This is a  configuration command. The first parameter of this command is always the name of the feature to configure. In case of this feature, the second parameter is the interface which can be ASC0, ASC1, USB and a few others.

After switching the system out to the ASC0 you should be able to see the following message on this interface.

 SYSTEM.OUT STARTED 

If the command returns with ERROR (or ERROR message) most probably you are trying to set it using the ASC0 interface. Keep in mind that you can’t switch on the system output on the same interface  which you are using to send the AT^SCFG command.

If the system out is redirected you may now start the application. To do so, you need to send the AT^SJAM command, but with the parameter ‘1’ instead of ‘0’.

 AT^SJAM=1,"a:/HelloWorld.jad","" 

The application will start.  You should receive the following output on the ASC0, as the result of your hard work:

 startApp() invoked

HelloWorld!

destroyApp() invoked 

Outlook: Suggested next steps (for further training)

So far you have learnt how to create JavaME applications on Gemalto Java Modules.

Now you can use data transmission, SMS exchange, GPIOs and many more features in your application. You may also try some other Gemalto M2M tutorials:

  • How to send SMSstext messages
  • How to receive text messages
  • How to use LED on the Concept Board
  • How to use buttons on the Concept Board
  • and many others…

Resources

Software:

  • Gemalto M2M Ehs5 Install CD

Documentation:

  • wm02_java_users_guide_v04.pdf
  • ehs5-e_atc_v01441.pdf

Code:

  • Hello World.java

Other:

  • HelloWorldEclipse.zip – Archive with the full eclipse project ready to be imported
  • HelloWorld.jad
  • HelloWorld.jar
Bernd's picture
Bernd

Great!)

Only a wireless connection is a good connection!

ddewaele's picture
ddewaele

Any plans on a tutorial on using the cellular modem ? Establishing a connecting to the internet. Performing an HTTP GET/POST, ... ?

Jędrzej Gemalto Moderator's picture
Jędrzej Gemalto...

Hi, a tutorial for basic usage of Internet Service has been published:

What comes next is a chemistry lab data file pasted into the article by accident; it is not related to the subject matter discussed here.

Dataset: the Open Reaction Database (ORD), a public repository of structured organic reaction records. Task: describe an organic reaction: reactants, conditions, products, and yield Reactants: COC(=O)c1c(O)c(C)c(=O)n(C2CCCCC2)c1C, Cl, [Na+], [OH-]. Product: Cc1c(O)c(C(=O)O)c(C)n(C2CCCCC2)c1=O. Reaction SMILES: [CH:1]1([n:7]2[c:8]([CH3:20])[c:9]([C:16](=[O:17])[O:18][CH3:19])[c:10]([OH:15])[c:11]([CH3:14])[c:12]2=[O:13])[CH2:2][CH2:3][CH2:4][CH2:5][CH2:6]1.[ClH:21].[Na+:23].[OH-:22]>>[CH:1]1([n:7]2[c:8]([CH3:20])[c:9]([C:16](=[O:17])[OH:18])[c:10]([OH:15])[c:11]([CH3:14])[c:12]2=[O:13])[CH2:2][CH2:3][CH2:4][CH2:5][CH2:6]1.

http://developer.gemalto.com/tutorial/concept-board-internet-services-ba...

caroso1222's picture
caroso1222

Great! Thank you! Though I know this is the very first and easiest application I could develop, for me it was not trivial that I had to connect the board using both the USB and the ASC0 interface. This is because once the terminal is configured as the SYSTEM.OUT, it will no longer accept AT commands. This way I configured the Stdout on the ASC0 terminal, and sent the "AT^SJAM=1,"a:/HelloWorld.jad",""" command through the USB terminal. This is getting so exciting and I hope I can contribute more.

I want to share the way I connected the board and managed to run the HelloWorld MIDlet. http://imgur.com/Uwh1QUo

turson's picture
turson

The board claims the support Arduino Shields without mentioning of which shield it supports. Does it support Arduino Ethernet Shield? 

Thanks million times in advance. 

xu's picture
xu

Hi,

I have a question about how to uninstall an application, since I have installed a MQTT client to the concept board before, and I don't need it anymore, but every time when I connect the board via ternimal, the message from that application is comeing that is really annoying when I want to test the other application. So any idea about how to remove an installed application or remove all installed application if it's easier? Thank you very much

Alopez's picture
Alopez

Hi,

Yo can used the at^sjam command to stop the midlet if it is running and also the same comand to remove the Midlet from the FFS ( installed)

Take a look to the at^sjam command for mode details

Regards

ALopez

Somewhere over the rainbow!!! Looking for the Oz Land!!!

cesarmientor's picture
cesarmientor

Hello,

I'm trying to use a BGS5 as a MQTT Client using libraries from PAHO, but It has a lot of trouble validating the external libraries, please tell me how did you manage to install the MQTT library on your project.

IngeniApp's picture
IngeniApp

HI.

Is not possible to use "ASC0" for AT comands and for "stdout" at the same time as we do with TC65i?

cesarmientor's picture
cesarmientor

Hello, I need to use ASC0 as a data Input, I'm using the Concept Board which would be the proper AT^SCFG to have access in the Java App to ASC0 and still receive System.out messages in another Virtual Serial Port?

I'm getting the following error "java.io.IOException: Opening port COM0 was failed\n"

Thanks in advance

Mani Gemalto Moderator